Dysphagia in Elderly

Posted by e-Medical PPT Friday, September 28, 2012
Introduction
Dysphagia is a very common problem in older individuals.
In a survey from the Netherlands, 16% of a cohort of residents older than 87 years described symptoms of swallowing dysfunction
Some esophageal diseases are much more common in older patients,  including Zenker’s diverticulum, cervical osteophytes, and dysphagia aortica.
Other disorders may have special diagnostic considerations, in older patient with achalasia, the possibility of secondary achalasia due to a distal esophageal malignancy is more likely than in a young
They are also more likely to be on multiple medications, which may have unwanted side effects and drug-drug interactions.
Eating problem are relate with gastrointestinal tract, including cognitive or psychiatric problems, physical disability of the upper limbs, deterioration of the muscles of mastication, dental disease, and osteoporosis affecting the mandible

PREVALENCE
In studies from Europe, dysphagia occurs in 8% to 10% of persons over age 50 years,
Studies of patients in general medical wards have noted prevalence rates of 10% to 30%
One study reported that, even in older patients without dysphagia, video fluoroscopy shows abnormalities in up to 63%.

PHYSIOLOGY OF SWALLOWING
Oral preparatory phase
  Under voluntary control and involves use of cranial nerves V , VII , and XII.
Pharyngeal phase
Esophageal phase

Pharyngeal phase
Pharyngeal peristalsis. occurs by advance of soft palate to posterior nasopharyngeal wall, which narrows  upper pharynx, and contraction of the superior constrictor muscles.
Simultaneously, larynx and hyoid are pulled upward and forward, causing relaxation of the  cricopharyngeus muscle, which makes up much of the upper esophageal sphincter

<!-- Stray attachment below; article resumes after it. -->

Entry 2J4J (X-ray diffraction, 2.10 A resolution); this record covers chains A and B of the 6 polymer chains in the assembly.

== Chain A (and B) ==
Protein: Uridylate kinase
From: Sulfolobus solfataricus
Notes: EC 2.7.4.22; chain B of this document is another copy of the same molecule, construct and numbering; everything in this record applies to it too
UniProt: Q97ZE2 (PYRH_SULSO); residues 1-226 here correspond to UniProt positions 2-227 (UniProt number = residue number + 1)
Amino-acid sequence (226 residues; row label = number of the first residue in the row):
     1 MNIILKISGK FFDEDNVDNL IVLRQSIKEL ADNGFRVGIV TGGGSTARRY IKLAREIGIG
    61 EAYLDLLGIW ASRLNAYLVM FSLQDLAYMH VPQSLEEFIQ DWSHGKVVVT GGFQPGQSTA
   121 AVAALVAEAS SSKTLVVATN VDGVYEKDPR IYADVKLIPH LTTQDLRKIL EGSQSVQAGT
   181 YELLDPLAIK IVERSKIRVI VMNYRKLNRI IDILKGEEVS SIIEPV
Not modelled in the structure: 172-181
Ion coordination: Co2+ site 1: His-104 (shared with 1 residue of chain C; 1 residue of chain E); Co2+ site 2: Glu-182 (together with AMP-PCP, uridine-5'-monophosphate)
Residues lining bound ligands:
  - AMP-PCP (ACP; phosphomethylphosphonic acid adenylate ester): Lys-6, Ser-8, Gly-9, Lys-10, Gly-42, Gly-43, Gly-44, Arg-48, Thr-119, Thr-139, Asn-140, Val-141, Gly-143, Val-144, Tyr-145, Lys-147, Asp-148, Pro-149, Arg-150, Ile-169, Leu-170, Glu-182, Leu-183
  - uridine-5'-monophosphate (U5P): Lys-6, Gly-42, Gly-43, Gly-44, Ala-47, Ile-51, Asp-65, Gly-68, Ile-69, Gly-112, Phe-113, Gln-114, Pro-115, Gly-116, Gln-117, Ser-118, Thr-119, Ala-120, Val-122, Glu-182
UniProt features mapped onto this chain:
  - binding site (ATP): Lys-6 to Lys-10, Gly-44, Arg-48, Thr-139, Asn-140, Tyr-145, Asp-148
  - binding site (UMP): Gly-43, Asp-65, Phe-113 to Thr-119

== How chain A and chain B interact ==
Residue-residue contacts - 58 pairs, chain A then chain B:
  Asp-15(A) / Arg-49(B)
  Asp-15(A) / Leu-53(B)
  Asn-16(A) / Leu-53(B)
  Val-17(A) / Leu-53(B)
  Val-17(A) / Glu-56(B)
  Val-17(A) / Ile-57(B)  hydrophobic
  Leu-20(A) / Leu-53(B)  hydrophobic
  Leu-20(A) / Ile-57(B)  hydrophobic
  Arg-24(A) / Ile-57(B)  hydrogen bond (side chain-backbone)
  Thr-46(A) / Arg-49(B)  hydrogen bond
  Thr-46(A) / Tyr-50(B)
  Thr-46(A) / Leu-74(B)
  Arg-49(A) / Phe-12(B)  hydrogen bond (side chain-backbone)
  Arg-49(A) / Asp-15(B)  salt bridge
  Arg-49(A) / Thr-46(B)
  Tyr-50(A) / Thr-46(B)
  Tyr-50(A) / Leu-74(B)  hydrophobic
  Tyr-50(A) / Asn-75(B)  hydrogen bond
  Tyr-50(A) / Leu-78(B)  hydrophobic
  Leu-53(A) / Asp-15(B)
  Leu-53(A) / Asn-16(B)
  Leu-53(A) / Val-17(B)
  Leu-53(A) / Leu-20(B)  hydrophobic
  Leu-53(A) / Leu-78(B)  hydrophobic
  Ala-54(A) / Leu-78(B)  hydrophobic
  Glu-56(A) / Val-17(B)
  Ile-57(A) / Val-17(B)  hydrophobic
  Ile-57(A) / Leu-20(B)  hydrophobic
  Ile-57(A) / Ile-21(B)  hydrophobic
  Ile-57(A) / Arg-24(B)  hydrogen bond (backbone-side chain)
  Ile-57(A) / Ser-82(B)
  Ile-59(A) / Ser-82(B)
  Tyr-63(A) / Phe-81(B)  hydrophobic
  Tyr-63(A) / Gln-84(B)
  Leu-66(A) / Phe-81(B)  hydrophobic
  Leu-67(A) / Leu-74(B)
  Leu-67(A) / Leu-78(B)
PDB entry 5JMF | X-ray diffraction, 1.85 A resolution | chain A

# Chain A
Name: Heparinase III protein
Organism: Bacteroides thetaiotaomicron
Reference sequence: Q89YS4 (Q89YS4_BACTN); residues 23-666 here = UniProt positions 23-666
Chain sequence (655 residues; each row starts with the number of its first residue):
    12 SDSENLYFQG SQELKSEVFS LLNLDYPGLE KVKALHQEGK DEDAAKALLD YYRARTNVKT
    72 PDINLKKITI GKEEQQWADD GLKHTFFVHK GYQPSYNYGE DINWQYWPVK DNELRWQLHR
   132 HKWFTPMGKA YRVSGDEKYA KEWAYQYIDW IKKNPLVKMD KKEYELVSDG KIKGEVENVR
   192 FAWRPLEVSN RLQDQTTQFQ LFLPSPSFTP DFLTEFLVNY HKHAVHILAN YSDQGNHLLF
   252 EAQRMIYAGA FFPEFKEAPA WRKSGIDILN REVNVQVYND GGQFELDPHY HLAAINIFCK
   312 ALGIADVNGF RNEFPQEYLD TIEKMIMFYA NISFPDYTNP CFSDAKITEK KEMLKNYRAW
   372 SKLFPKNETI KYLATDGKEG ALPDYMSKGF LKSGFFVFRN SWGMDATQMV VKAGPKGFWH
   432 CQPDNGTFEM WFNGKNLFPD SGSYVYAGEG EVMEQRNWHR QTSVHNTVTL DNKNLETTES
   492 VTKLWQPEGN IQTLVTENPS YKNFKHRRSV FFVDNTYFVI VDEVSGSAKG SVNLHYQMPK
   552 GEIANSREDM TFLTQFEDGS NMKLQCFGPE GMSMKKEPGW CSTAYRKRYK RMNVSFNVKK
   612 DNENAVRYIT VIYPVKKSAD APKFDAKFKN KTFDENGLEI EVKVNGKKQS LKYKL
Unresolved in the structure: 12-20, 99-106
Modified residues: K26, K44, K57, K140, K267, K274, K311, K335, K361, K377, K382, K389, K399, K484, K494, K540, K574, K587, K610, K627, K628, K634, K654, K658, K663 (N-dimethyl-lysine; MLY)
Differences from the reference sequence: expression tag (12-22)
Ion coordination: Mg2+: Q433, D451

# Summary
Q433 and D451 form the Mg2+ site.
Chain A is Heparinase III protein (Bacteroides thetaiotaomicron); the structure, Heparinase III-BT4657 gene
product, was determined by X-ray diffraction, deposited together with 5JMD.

Controlled reflexively and involves CN V , X , XI and XII.
During swallowing, respiration is inhibited centrally

Esophageal phase
Peristaltic contractions in body of esophagus combined with simultaneous relaxation of the lower esophageal sphincter propel the bolus into the stomach.

CHANGES IN ESOPHAGEAL PHYSIOLOGY WITH AGING
Motility of the Upper Esophageal Sphincter (UES)/Pharynx
Motility of the Esophageal Body
Motility of the Lower Esophageal Sphincter
Changes in Sensory Function

CAUSES OF DYSPHAGIA
Devided into two categories:
Oropharyngeal dysphagia (OPD) Abnormalities affecting the neuromuscular mechanisms controlling movements of the tongue, pharynx, and UES
Esophageal dysphagia (ED)
 Abnormal affecting the esophagus itself

DIAGNOSTIC AND THERAPEUTIC APPROACHES
The major diagnostic study in the evaluation of OPD is a barium x-ray of the pharynx and UES with videofluoroscopy
 a) dysfunction or inability to initiate the pharyngeal swallow,
 b) aspiration
 c) nasal regurgitation
 d) obstruction to the normal barium flow
 e) residual bolus in the pharynx after swallowing.
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